The Echoes Of History

I just finished reading The Ku Klux Klan in the Heartland, James H. Madison’s deeply researched and very readable account of Indiana’s history with the KKK. To say it was sobering would be a considerable understatement.

Madison, an Emeritus Professor of History at Indiana University, is often referred to as the “Dean” of Indiana historians, and this recent book, published by IU Press, is a good example of his meticulous approach and his ability to place historical events in a larger context. He cautions us that the malcontents who currently affiliate with the Klan and other white nationalist organizations are very different from those in the broad-based movement that included thousands of “good Indiana citizens” in the 1920s–a movement that effectively took over the state’s political establishment for a time.

Times change, but sometimes less than we might hope. After reading the diatribe Becky shared in yesterday’s comments, I was especially struck by its echoes in Madison’s description of the Klan’s 1920s appeal:

In churches, town halls, and public parks, Hoosiers heard the warnings. People not like us were tearing down our religion and our country. Enemies were rising up. The Klan could identify them. The Klan could show 100 percent Americans who they should fear and how they should fight.

I don’t want to overstate the case. We really have come a long way from the hysteria of the 1920s, and the susceptibility of enormous numbers of Americans to fear and hatred of “others.” But as Trump devotees remind us, an uncomfortable percentage of Americans still respond to messages of division, threats of  displacement, and hostility to people they perceive as different from themselves.

I grew up in Indiana, but Madison’s book expanded considerably on what I’d known about Klan dominance in the state. I’d heard about the passage of a state law authorizing sterilization of people deemed “defective,” but I was totally unaware that our first state constitution denied African-Americans the right to vote, or that its replacement in 1851 (affirmed by a large vote) “excluded African-Americans from taking up residence in the state.”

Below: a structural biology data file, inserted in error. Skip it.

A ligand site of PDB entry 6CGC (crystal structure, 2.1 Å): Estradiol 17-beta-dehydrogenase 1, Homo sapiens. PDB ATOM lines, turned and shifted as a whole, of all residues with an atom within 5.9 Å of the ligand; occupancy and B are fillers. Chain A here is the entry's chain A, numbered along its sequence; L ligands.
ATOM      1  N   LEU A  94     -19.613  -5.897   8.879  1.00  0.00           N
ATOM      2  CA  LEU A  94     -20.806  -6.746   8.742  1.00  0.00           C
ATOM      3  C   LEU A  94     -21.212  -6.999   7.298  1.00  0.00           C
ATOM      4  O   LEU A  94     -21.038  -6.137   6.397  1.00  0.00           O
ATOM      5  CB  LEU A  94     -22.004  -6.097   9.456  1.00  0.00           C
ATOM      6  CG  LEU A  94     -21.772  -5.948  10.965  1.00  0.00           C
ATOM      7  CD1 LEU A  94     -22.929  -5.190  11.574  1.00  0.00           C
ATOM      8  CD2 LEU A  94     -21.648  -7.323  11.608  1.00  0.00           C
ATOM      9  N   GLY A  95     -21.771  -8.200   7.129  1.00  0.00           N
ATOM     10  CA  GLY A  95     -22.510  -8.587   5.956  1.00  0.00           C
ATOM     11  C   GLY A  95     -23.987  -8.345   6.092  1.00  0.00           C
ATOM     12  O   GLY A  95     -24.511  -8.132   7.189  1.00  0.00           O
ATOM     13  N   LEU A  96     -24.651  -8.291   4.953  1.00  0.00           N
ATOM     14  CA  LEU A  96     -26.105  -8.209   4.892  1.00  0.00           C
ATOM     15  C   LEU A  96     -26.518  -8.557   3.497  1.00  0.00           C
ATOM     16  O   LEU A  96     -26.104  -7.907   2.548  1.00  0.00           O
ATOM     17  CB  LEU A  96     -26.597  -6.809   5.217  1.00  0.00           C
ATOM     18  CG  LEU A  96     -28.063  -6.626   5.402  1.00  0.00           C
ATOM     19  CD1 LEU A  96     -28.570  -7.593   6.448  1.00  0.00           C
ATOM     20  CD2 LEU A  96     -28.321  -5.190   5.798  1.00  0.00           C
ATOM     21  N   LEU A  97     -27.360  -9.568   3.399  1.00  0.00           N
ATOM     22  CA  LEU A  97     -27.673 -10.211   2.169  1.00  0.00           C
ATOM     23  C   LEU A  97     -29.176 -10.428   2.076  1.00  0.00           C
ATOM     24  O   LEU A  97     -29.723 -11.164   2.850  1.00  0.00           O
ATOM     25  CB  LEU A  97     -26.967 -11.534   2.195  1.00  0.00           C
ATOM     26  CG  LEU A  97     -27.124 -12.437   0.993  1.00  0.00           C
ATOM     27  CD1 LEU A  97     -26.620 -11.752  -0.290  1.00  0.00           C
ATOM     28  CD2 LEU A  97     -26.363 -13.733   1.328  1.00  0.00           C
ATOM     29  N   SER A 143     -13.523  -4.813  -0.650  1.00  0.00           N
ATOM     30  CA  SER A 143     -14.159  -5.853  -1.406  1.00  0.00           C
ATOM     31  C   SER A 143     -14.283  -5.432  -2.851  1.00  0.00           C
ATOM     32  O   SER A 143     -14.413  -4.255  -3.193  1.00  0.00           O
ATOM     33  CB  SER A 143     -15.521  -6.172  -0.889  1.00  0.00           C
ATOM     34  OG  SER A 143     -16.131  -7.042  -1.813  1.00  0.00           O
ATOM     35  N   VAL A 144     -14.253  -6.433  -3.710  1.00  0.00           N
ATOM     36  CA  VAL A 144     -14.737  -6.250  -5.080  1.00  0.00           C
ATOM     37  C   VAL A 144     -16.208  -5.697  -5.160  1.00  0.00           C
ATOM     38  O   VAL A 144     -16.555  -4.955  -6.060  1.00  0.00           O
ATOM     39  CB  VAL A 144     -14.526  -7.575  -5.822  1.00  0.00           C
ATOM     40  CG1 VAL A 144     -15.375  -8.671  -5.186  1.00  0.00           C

I knew that the Klan had been active in Indiana politics, but I was surprised to read an excerpt from a New York Times article reporting that the “Indiana Klan had a machine that made [New York’s] Tammany seem amateurish,” and depressed by assertions that “85% of the [Republican] party were Klan members.”

I was also largely unaware of the degree of anti-Catholic fervor the Klan tapped into–although I do recall a couple of people telling me in 1960 that Catholics were stockpiling firearms in church basements, and that if John F. Kennedy won the election, the Catholics would mount a take-over. (I thought those people were nuts. It didn’t occur to me that such a myth was widespread, but evidently it was.)

It was impossible to read this history without discomfort, or without hearing its echoes in today’s fringe precincts. Madison pointed out, for example, that the  Klan constantly whined, consistently characterizing white Protestants as “victims” and seeing any and all social change as a descent into immorality, crime and godlessness. I had been unaware of the Klan’s considerable role in pushing for Prohibition, its suspicion of public libraries (!), and its savvy use of that new communication device called radio. “This new technology helped create the imagined community of like-minded Americans separated by distance.”

And I’d known nothing about the Klan’s “aggressive” education agenda–bills to require (Protestant) Bible reading in the public schools, to allow the state to approve all textbooks in both public and parochial schools, and ensure that curricula advanced “patriotism and Americanism.” (Where have we heard that lately?)

I recommend the book.

As Santayana warned, those who don’t know their own history are doomed to repeat it.